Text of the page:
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Old 08-08-2013, 12:42 PM   #7
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My next-door neighbor could probably use some extra cash and we are friendly with her, so I can ask her to be the occasional go-to person to let Lily out if I know we'll be gone awhile. Thank you for the idea!
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Old 08-08-2013, 12:45 PM   #8
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I was wondering if it was possible, after Lily has grown up more, to confine her to a room with a designated bathroom spot that she learns it is ok to go in/on. We could use those pads you are talking about. I am so grateful for all these ideas! Thank you!
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Old 08-08-2013, 12:50 PM   #9
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I think I am going to ask my neighbor if she'd mind letting Lily out every now and then when we happen to be gone longer than normal. She loves animals and I am sure she would love the extra cash. We do not live close to any stores so I can't just run home to let Lily out while running errands. That is why when I do go out to run errands, it is an all day event. The good news is that this happens pretty infrequently. I think I am just panicking over the IDEA of if I want to go somewhere, I can't just go. Everyone's ideas, though, have made me see that this is workable and it gets better and I will learn to love her like my girls do. Thank you!
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Old 08-08-2013, 01:56 PM   #10
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Yeah, it can get overwhelming, but like you say, let go of the stress. If accidents happen, just clean them up. Take it easy and enjoy the cuteness and the joy the puppy brings to the girls.
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Old 08-08-2013, 02:36 PM   #11
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Can I put a Smile on your face???

It sure was easier to potty train the puppy than the kids


Too bad there are not puppy-pull-ups!!

Yep I am in a mood today.

Left the lights on the car today at Wal-mart and had to wait for hubby to come start the car up for me with the kids. At least they were easy going about it!
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Old 08-08-2013, 06:40 PM   #12
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It does get better. It seems smaller dogs are harder to train than larger ones. We have a Yorkachon and it took a while to house break him. Since your dog is smaller have you thought about a dog litter box? I have heard that it's often used by people who have smaller dogs and is helpful with training. We also had used puppy pads for our dog when he was younger and they did help to keep him from going everywhere.

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Old 08-08-2013, 10:12 PM   #13
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I tried to pad train my Shih-Tzu when she was a pup and it just didn't work for us. As soon as I started letting her in the backyard to potty, she was trained!

It does get better, I promise. And, those dogs will love you unconditionally, making the frustrating puppy years all worth it. We also have a (rescue) lab-mix that drove my husband so crazy when she was a puppy that he wanted to get rid of her. I refused to do it and now she's 12yrs old and he thinks she's the best dog he's ever had. LOL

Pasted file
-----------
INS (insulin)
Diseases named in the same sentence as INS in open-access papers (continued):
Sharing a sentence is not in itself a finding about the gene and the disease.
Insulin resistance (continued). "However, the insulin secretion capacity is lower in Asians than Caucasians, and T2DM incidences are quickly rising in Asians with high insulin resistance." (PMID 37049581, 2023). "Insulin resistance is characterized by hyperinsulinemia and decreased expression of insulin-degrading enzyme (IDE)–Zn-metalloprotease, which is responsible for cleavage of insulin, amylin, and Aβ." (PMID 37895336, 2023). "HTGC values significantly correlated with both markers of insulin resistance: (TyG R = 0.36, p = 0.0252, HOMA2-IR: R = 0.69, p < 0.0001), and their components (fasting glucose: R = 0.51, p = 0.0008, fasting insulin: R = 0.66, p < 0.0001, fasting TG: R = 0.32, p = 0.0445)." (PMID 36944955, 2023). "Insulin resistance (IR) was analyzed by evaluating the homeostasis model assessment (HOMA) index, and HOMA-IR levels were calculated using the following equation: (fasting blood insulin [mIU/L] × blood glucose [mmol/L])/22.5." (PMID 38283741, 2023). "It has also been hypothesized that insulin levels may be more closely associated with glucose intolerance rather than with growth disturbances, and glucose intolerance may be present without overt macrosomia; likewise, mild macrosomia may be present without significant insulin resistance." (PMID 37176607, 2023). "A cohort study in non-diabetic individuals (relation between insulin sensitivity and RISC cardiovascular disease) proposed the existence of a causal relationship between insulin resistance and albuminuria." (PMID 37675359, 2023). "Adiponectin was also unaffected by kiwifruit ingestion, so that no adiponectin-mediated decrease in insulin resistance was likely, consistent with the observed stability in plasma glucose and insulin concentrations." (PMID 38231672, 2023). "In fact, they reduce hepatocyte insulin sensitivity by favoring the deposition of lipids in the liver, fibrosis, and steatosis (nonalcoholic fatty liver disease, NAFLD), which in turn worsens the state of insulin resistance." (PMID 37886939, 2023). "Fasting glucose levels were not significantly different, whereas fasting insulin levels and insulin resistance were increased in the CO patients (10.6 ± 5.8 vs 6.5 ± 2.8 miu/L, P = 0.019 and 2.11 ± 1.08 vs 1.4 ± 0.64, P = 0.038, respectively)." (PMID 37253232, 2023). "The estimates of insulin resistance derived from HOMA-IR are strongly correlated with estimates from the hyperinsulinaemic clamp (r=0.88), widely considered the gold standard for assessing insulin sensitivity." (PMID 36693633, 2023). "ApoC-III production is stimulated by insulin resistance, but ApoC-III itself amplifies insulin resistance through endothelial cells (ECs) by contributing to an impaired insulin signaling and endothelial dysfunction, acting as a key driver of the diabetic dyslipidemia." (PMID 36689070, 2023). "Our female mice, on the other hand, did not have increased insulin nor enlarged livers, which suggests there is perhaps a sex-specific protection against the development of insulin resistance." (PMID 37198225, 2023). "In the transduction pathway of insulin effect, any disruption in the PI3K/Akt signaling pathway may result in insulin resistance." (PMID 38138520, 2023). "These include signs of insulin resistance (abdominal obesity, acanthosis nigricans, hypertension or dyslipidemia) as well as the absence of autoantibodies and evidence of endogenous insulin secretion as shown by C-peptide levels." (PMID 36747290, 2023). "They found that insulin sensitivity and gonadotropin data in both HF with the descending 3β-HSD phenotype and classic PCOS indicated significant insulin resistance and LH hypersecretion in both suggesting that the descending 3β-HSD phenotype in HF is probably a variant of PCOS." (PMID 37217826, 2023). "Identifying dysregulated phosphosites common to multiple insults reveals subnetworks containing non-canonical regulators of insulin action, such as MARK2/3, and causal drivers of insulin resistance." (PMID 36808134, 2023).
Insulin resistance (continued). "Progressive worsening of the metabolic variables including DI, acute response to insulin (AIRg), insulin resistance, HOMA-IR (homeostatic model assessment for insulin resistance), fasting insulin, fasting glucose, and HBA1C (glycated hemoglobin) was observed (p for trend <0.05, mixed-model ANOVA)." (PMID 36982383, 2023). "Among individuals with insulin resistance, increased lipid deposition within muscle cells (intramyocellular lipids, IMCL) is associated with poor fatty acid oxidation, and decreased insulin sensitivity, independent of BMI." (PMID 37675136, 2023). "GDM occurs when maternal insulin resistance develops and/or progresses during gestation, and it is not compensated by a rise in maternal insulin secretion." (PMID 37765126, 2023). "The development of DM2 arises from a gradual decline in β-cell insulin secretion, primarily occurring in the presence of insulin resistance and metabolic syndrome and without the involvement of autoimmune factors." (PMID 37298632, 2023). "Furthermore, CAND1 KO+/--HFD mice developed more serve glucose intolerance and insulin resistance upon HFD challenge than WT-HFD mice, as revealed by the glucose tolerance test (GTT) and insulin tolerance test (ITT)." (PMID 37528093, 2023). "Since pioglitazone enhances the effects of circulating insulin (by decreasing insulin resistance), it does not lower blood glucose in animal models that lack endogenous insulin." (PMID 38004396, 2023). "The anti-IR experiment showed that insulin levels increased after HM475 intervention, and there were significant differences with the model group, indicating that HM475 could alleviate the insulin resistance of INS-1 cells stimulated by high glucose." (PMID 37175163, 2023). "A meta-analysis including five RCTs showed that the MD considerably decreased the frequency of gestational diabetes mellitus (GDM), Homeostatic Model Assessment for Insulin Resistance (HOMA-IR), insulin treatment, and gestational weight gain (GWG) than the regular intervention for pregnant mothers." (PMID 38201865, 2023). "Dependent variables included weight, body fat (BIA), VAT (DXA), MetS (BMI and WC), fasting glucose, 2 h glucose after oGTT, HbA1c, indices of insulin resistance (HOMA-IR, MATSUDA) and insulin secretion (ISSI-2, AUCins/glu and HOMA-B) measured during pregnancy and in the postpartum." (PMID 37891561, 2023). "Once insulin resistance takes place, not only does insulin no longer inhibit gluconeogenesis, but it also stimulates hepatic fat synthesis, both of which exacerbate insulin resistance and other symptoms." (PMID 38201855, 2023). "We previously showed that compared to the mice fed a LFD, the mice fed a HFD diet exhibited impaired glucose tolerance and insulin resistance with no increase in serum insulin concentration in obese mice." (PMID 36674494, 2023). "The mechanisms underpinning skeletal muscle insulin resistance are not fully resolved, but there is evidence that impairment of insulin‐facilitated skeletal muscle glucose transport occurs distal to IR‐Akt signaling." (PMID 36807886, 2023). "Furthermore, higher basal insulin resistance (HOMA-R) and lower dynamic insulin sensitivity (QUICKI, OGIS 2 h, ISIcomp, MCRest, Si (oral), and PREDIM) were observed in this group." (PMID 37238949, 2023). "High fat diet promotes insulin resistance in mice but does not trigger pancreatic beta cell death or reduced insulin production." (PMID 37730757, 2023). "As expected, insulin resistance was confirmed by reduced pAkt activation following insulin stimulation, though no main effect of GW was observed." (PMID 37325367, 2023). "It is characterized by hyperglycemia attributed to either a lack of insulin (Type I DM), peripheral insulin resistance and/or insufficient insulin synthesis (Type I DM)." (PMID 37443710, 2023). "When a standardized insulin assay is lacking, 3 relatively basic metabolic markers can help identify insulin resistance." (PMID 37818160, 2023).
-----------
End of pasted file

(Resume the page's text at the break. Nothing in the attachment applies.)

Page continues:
Oh, and my dogs are not crated in my home. They are free to roam the house and we've NEVER had a problem. I did crate the Shih-Tzu when she was a baby and I needed to leave her before she was well-trained. I think my older dog taught her how to behave. The pup just wanted to be with the older dog all the time. Of course, the older dog did not necessarily feel the same way.
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Old 08-09-2013, 07:40 PM   #14
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yes i can relate. in 2010 i got married and we bought a house the day we came home from our honeymoon. As if that weren't enough my dh got a bulldog! I hadn't had a dog in ages, and I didn't want one. It was so stressful. I felt my days off were getting ruined because i had to worry about what he was doing and where he was all the time. If i wasn't paying attention, hed be in the garbage or eating the cat's food. It wasn't until Geno turned two or so that he began to chill out. yes he still gets into things but he knows what is ok and not ok. He knows what his toys are and what he can have. Instead of constantly grabbing our shoes and running with them, he has a tennis ball to play with. I recently got him a metal dog tag that says "my daddy is a marine". I thought it was cute and hubby would love it. It turned out to be a great thing because when he moves it makes a noise so I know if he runs off. I have actually caught him trying to tip toe up the stairs so i wouldn't hear him! You will get used it it and get a routine for you and the dog. I felt so desperate at one point too. I do love him now and im glad we have him. he makes us laugh. good luck with your new family member. try to enjoy her. My cat of 13 years passed away this week and i feel like i took for granted that he had years left when he didnt. I have cried for four days now over that sweet boy. You will learn to love her whether you want to or not.